Science, Kindergarten, Nature‐based project work, Student achievement
- Dike-New Hartford
- North Tama County
From 2015 to 2017
Background and Purpose
The current emphasis on literacy assessments in early childhood drove many kindergarten classrooms to do away with science experiments for children to focus solely on literacy instruction. This study used mixed methods to determine the effects of nature-based science projects in preschool and kindergarten classrooms on student achievement in literacy.
This proposal reflected a unique opportunity to join a team dedicated to increasing nature-based scientific investigations for young children. The Lakeside Laboratory Regents’ Resource Center at Okoboji asked the Regents’ Center for Early Developmental Education (RCEDE) at UNI to examine the effects of their Young Investigators teacher professional development program. Young Investigators is an organization dedicated to facilitating early access to science inquiry through nature‐based project work. It uses a method of teaching in which in‐depth study of a particular topic is conducted by a child or a group of children. Activities engaged in during the project included drawing, writing, reading, recording observations, and interviewing experts.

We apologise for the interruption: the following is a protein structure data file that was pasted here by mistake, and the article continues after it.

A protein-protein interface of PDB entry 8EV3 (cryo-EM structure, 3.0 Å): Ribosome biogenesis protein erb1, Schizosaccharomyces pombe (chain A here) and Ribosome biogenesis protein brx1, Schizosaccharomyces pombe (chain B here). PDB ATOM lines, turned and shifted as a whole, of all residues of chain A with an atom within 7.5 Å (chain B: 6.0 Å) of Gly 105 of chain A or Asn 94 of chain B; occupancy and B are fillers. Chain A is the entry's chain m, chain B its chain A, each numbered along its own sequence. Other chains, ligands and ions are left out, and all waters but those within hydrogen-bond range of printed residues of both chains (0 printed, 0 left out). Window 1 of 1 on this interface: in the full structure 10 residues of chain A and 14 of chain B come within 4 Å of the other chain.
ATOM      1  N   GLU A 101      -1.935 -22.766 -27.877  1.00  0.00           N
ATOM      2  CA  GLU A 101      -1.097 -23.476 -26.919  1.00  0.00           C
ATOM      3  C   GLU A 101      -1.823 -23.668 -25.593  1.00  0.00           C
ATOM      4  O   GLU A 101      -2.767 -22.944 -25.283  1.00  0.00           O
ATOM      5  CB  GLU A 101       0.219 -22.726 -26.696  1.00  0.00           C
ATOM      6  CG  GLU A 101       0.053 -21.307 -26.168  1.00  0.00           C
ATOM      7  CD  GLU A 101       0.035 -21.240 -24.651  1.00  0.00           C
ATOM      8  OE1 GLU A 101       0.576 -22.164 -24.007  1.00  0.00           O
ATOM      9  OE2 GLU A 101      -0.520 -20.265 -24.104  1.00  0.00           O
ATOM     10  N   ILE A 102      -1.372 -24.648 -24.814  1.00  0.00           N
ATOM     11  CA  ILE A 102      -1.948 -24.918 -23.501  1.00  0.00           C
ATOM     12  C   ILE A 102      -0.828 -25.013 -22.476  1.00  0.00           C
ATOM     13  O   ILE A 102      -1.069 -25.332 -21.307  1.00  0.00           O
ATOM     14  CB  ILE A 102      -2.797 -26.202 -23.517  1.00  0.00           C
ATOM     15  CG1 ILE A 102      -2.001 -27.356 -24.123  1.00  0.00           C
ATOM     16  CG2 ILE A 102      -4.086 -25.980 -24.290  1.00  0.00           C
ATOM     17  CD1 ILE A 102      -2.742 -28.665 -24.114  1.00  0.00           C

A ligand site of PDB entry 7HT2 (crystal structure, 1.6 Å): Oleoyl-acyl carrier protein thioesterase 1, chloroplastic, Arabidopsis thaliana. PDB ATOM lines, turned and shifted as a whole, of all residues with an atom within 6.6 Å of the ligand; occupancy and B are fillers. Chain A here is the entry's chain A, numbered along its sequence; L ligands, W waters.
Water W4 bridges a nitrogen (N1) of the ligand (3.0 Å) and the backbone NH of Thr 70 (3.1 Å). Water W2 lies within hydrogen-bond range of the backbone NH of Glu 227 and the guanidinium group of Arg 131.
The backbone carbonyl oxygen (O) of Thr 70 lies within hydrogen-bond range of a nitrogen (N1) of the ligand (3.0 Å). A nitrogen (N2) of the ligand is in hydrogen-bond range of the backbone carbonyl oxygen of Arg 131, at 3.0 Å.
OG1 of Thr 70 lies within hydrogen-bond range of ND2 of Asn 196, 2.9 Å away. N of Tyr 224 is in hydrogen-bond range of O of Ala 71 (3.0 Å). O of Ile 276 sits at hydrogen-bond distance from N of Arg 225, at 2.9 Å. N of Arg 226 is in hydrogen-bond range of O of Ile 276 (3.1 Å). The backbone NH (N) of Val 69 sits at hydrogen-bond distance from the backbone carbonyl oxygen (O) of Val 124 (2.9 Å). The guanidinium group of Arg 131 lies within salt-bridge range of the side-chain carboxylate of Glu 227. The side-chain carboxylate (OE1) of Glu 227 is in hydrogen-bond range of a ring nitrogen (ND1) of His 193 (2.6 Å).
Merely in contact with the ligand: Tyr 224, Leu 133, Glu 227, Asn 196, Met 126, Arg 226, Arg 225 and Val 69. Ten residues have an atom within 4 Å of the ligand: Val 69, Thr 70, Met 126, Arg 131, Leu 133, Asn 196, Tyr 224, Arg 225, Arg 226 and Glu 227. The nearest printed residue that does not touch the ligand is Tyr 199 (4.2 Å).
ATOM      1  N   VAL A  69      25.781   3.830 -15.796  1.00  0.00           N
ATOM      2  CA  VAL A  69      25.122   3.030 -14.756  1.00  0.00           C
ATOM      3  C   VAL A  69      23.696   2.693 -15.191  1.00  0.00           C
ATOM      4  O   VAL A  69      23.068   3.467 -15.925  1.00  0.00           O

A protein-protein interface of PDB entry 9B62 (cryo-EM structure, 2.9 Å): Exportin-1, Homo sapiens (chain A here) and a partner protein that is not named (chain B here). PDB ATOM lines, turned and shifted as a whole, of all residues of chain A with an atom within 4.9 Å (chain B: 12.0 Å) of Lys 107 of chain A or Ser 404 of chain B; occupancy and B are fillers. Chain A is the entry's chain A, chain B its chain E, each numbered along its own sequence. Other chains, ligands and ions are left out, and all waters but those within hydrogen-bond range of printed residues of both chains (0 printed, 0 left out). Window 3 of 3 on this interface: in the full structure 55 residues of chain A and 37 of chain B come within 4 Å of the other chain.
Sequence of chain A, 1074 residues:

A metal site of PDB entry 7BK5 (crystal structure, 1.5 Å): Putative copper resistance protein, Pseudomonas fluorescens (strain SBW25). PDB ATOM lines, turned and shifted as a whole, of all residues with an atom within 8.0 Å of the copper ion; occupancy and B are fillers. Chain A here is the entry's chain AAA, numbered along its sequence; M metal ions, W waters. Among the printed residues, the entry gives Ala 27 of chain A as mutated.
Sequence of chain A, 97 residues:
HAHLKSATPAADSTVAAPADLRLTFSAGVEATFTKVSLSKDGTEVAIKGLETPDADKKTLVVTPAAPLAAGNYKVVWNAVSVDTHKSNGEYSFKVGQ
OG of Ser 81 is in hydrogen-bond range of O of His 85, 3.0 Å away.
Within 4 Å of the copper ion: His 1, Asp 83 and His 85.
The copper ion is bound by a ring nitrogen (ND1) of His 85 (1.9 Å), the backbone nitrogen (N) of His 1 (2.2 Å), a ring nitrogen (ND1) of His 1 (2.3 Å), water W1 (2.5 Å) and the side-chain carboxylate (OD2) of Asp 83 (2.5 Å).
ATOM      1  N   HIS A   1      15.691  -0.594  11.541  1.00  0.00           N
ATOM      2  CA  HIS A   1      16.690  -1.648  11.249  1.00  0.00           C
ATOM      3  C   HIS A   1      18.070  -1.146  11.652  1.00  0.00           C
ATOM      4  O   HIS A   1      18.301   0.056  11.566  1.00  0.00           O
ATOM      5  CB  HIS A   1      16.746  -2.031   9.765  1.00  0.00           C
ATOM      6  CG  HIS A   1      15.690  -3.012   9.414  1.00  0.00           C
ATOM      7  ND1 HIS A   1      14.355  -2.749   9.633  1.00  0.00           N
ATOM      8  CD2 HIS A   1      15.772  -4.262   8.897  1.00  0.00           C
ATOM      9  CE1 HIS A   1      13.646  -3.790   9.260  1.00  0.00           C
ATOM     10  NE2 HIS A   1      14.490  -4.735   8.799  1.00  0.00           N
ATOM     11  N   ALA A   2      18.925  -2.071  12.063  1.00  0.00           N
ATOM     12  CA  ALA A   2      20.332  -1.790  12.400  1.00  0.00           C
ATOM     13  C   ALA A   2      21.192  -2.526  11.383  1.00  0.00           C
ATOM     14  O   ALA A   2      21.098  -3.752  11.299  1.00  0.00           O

- Students in integrative STEM classrooms made larger gains and performed as well or better than students in traditional classrooms on literacy assessments, including tasks such as letter identification and hearing and recording sounds in words